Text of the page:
engaged in extended order in the pass of _St. Antonio_, where they
had one man killed and twenty wounded. The French were repulsed,
and giving up all hope of being able to relieve St. Sebastian, they
re-crossed the river.

At the passage of the _Bidassoa_ on the 7th of October, the
FIFTY-THIRD supported the light division; and during the action on
the following day they were in reserve.

Looking down from the lofty Pyrenees on the well guarded territory
of France, the British Commander prepared to carry the war into
the heart of that kingdom, and on the morning of the 10th of
November his conquering divisions traversed the mountain passes
by moonlight, to attack the enemy's fortified position on the
_Nivelle_. The FIFTY-THIRD carried bags filled with fern, to fill
up the ditch, and small ladders to mount the rampart of a redoubt,
which they were directed to take. Advancing under the cover of a
heavy cannonade, the soldiers raised a loud and confident shout, as
they approached the redoubt, when the French fired a few shots and
fled. The redoubt was taken possession of, and about thirty of the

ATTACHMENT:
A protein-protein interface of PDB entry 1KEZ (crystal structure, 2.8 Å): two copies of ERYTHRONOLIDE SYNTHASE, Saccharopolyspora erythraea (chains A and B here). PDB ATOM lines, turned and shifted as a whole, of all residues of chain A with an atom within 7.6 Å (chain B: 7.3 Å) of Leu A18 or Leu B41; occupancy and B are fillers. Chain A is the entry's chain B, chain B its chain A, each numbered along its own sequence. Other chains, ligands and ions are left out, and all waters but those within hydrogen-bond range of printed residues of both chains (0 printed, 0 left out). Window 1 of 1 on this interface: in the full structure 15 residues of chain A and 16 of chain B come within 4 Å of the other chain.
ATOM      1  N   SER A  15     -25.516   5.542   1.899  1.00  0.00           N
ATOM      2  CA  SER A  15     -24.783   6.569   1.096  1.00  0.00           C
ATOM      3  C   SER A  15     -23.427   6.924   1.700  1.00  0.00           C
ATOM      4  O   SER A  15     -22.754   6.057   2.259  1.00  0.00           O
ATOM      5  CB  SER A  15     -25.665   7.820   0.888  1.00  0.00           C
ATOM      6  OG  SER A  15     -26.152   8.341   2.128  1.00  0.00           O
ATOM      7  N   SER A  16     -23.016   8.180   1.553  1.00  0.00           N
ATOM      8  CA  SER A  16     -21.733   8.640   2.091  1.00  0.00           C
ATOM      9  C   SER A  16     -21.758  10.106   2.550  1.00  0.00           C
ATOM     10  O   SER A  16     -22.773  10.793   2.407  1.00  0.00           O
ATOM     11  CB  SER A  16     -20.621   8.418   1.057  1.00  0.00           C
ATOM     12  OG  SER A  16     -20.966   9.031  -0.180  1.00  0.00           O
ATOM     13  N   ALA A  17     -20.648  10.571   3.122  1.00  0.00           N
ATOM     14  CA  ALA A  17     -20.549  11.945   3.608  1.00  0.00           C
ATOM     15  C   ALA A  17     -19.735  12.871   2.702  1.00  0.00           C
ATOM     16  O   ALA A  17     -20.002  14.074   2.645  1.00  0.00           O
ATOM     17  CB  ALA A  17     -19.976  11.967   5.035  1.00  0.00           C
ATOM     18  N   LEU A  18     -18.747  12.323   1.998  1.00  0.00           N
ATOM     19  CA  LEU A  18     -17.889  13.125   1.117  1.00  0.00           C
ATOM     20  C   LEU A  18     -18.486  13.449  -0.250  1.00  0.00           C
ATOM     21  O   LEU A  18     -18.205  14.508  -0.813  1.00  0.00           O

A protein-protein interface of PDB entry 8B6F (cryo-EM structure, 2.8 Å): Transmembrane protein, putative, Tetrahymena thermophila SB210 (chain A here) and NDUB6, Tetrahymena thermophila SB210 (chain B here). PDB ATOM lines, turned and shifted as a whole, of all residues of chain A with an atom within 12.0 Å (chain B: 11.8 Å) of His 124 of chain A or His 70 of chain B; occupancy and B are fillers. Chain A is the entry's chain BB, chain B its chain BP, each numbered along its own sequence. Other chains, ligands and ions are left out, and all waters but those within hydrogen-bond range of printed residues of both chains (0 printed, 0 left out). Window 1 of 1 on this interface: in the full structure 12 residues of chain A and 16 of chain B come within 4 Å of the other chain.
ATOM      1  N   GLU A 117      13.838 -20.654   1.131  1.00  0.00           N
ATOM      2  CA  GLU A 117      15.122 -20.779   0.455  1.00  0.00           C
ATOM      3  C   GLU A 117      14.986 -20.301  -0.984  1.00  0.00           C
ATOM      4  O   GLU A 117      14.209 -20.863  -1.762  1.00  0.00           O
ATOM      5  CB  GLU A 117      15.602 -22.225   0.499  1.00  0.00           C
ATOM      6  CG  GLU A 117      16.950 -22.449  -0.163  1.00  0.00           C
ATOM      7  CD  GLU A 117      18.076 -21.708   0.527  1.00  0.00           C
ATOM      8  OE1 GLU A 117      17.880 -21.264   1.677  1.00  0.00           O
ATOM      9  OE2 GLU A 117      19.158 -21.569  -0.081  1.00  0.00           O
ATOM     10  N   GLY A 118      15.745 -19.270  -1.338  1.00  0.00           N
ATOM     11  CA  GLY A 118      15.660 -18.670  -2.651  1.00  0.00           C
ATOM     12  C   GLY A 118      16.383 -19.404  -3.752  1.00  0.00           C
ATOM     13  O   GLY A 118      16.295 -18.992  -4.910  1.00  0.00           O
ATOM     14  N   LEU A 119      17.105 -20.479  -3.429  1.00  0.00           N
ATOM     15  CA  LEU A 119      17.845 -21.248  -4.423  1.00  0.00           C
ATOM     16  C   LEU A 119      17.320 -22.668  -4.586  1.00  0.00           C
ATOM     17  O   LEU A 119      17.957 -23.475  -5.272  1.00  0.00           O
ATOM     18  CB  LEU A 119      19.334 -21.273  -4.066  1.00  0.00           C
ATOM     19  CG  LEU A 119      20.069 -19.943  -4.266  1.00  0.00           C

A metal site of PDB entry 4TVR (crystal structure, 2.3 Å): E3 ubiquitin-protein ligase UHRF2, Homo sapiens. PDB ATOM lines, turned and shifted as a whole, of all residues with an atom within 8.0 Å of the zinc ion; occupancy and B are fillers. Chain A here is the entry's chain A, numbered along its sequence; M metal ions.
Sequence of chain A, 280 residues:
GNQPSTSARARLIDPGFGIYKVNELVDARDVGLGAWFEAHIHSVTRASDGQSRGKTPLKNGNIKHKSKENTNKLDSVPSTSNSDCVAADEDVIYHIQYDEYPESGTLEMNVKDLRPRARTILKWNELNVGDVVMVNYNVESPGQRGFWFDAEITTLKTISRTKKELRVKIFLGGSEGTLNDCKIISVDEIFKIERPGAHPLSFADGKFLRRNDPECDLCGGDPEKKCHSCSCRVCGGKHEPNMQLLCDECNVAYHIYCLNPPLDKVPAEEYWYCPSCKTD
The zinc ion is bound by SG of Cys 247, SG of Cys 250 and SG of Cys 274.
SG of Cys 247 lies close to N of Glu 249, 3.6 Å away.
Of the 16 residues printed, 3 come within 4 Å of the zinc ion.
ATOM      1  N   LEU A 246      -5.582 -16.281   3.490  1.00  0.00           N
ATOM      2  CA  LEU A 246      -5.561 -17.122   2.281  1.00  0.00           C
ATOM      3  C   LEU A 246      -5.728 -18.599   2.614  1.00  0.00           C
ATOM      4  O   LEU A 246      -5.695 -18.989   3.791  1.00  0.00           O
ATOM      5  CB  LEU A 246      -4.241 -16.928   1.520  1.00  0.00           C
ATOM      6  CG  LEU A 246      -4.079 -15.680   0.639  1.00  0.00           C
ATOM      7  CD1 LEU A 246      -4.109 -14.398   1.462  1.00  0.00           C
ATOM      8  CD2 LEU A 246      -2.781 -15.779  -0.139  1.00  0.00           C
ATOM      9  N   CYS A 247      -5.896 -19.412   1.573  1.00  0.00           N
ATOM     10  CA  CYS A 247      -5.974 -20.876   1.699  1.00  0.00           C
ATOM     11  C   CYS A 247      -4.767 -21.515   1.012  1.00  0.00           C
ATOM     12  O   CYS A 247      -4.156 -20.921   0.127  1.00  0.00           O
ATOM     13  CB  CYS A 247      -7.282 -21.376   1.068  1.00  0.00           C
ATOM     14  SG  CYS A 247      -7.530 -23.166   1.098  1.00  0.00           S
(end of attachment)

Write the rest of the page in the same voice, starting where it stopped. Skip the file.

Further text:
enemy, who had not time to escape, were made prisoners. The British
were successful at every point, and the French made a retreat.
During the action Major FEHRSZEN had an opportunity of making a
sudden dash with a few men, and he succeeded in capturing a field
gun. For their gallant services on this occasion the FIFTY-THIRD
were rewarded with the Royal authority to bear the word "NIVELLE"
on their colours, in addition to the other inscriptions previously

One serjeant and three private soldiers were killed; Major
Fehrszen, Captain Mackay, Lieutenant Hamilton, and a few private
soldiers wounded.

Names of officers who served at the battle of Nivelle:--

_Lieut.-Colonel_ G. R. Bingham. _Major_ O. G. Fehrszen. _Captains_
James Mackay and John Carss. _Lieutenants_ C. F. Hunter, Tho.
Impett, Tho. Dowker, James Hamilton, and John Fraser. _Ensigns_